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UA Channel 9 To Hawaii  
User currently offlineHawaiian717 From United States of America, joined May 1999, 3194 posts, RR: 7
Posted (8 years 11 months 2 weeks 1 day 8 hours ago) and read 4226 times:

Last week, for the first time since becoming aware of Channel 9, I flew United to Hawaii. The crew announced, and it was the case, that Channel 9 would be available for takeoff and landing only. Once we were handed off from Oakland Center to San Francisco ARINC, the alternate music program began, and continued until we made contact with Honolulu Center.

Is it normal for Channel 9 to be unavailable during cruise on flights to Hawaii, or was that just the choice of the captain for the day's flight?

24 replies: All unread, jump to last
 
User currently offlineBluewave 707 From United States of America, joined Jun 2001, 3152 posts, RR: 6
Reply 1, posted (8 years 11 months 2 weeks 1 day 7 hours ago) and read 4207 times:

During mid-flight, it's the captain's discretion to leave Ch.9 on ATC. The in-flight magazine may have a disclaimer saying so.

In 2002, I was on a UA HNL-LAX flight and the return flight in which the captain left Ch.9 on ATC, and heard chatter among pilots en route. On both flights, I heard pilots from other flights looking for new altitude, because of turbulence.



"The best use of your life will be to so live your life, that the use of your life will outlive your life" -- D Severn
User currently offlineCTHEWORLD From Mayotte, joined Dec 2004, 478 posts, RR: 2
Reply 2, posted (8 years 11 months 2 weeks 1 day 2 hours ago) and read 4104 times:

There's nothing really to listen to after Oakland hands you off, it is a better passenger experience to add the extra channel of enterntainment back in, rather than just having dead air on 9.

C


User currently offlineCapt.Fantastic From United States of America, joined Aug 1999, 724 posts, RR: 0
Reply 3, posted (8 years 11 months 2 weeks 17 hours ago) and read 3906 times:

I think they switch to 123.45 ... This is an open frequency that crews use to communicate weather, rides, and of course other conversation while enroute over the Pacific... Pilots may switch it off so passengers don't hear the open chatter, since its not stricly ATC.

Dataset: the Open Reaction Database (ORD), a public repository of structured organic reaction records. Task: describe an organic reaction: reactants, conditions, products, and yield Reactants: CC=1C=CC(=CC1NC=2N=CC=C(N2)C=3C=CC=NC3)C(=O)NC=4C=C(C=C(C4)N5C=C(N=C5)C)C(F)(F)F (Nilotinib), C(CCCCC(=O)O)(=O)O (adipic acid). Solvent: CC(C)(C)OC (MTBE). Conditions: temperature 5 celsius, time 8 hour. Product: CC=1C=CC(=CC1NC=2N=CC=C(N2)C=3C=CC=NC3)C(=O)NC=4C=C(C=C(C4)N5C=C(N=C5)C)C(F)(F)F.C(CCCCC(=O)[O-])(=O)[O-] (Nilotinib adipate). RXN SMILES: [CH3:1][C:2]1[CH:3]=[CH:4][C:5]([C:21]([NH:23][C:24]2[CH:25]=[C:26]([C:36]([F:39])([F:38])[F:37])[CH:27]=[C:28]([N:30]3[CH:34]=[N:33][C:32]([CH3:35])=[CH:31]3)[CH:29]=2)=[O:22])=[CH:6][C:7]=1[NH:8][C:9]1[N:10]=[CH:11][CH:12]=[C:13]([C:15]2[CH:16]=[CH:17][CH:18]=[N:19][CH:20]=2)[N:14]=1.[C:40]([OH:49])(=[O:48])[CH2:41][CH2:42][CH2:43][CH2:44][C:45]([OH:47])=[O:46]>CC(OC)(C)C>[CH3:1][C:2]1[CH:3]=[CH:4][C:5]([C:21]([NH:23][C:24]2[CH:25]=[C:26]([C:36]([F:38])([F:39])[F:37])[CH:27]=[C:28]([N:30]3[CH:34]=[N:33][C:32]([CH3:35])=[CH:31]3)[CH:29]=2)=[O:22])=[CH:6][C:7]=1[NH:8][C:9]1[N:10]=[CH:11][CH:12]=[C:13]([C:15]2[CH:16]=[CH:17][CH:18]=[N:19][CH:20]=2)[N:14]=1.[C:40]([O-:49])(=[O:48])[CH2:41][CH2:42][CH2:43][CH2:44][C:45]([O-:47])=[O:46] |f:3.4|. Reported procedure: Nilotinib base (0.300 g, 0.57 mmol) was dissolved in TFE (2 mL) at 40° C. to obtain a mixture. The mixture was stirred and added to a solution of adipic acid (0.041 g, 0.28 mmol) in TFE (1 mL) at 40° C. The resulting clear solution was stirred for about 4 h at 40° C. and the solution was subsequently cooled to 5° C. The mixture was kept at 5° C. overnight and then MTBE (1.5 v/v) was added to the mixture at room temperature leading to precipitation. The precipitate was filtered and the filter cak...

User currently offlineOE-LDA From , joined Dec 1969, posts, RR:
Reply 4, posted (8 years 11 months 2 weeks 16 hours ago) and read 3874 times:

I find it interesting that chanel 9 has not yet been defined as a security threat. So many other things have been.

By the way, if they switch to 123.45, is there not ATC coverage from the US West Coast to Hawaii?

Regards, OE-LDA


User currently offlineBRAVO7E7 From United States of America, joined Jul 2004, 1840 posts, RR: 17
Reply 5, posted (8 years 11 months 2 weeks 15 hours ago) and read 3796 times:

Typically Channel 9 is always on. It may have been because the lack of ATC over the Pacific.

User currently offlineSkibum9 From United States of America, joined Nov 2001, 1229 posts, RR: 0
Reply 6, posted (8 years 11 months 2 weeks 15 hours ago) and read 3782 times:

Quoting OE-LDA (Reply 4):
By the way, if they switch to 123.45, is there not ATC coverage from the US West Coast to Hawaii?

There is multiple radios on an airplane. Typically COM1 is used for primary communication with ARC, while COM2 is for secondary purposes, such as picking up ATIS, if not available on ACARS, monitoring 121.5 (emergency channel), talking to Flight Watch, etc.



Tailwinds!!!
User currently offlineGamps From United States of America, joined Jul 2003, 469 posts, RR: 1
Reply 7, posted (8 years 11 months 2 weeks 15 hours ago) and read 3756 times:

Same experience on Flt 33 (SF - Lihue) last week. Pilot announced he will leave it on, but even during departure there was music and no ATC chatter. Same story on the way back on Flt 32 - pilot announced we can listen to HNL chatter but only music again.

OTOH Channel 9 on SF to Beijing (Flt 889/888) is a real treat for ATC nuts. So many accents one can listen on this long flight..especially the Russian controller with lot of static noise who sounded as if he is in an underground bunker..


User currently offlineMcdu From United States of America, joined Apr 2005, 1466 posts, RR: 17
Reply 8, posted (8 years 11 months 2 weeks 14 hours ago) and read 3710 times:

I am a UAL Capt and as for CH9 over the water here is the reason. As stated previously the #1 com is generally set to 121.5 (it is on the emerg bus in the event of an elect failure) and the #2 com to 123.45 (international air to air frequency) while in oceanic airspace. All ATC communications are made via the HF radios. While we can place the HF radios on the CH9 audio the static associated with the HF would drive anyone listening insane. We do not monitor the HF per say. We get a SELCAL check and if needed the ARINC control can contact us via the tone assigned to the airplane. They play the tone and it rings a "doorbell" tone and lights up a light in the cockpit. For the most part over the oceans we transmit more than we recieve from ARINC. In over 10 years of atlantic and pacific flying I may have been selcalled a handful of times. All this is trivia but hope it explains why we generally select the audio programming when out of normal ATC coverage.

Thanks for flying with us and glad to hear you like CH9. I like to leave it on as much as possible as I think it is something that the folks who like to listen enjoy and it sets us apart from the rest of the industry.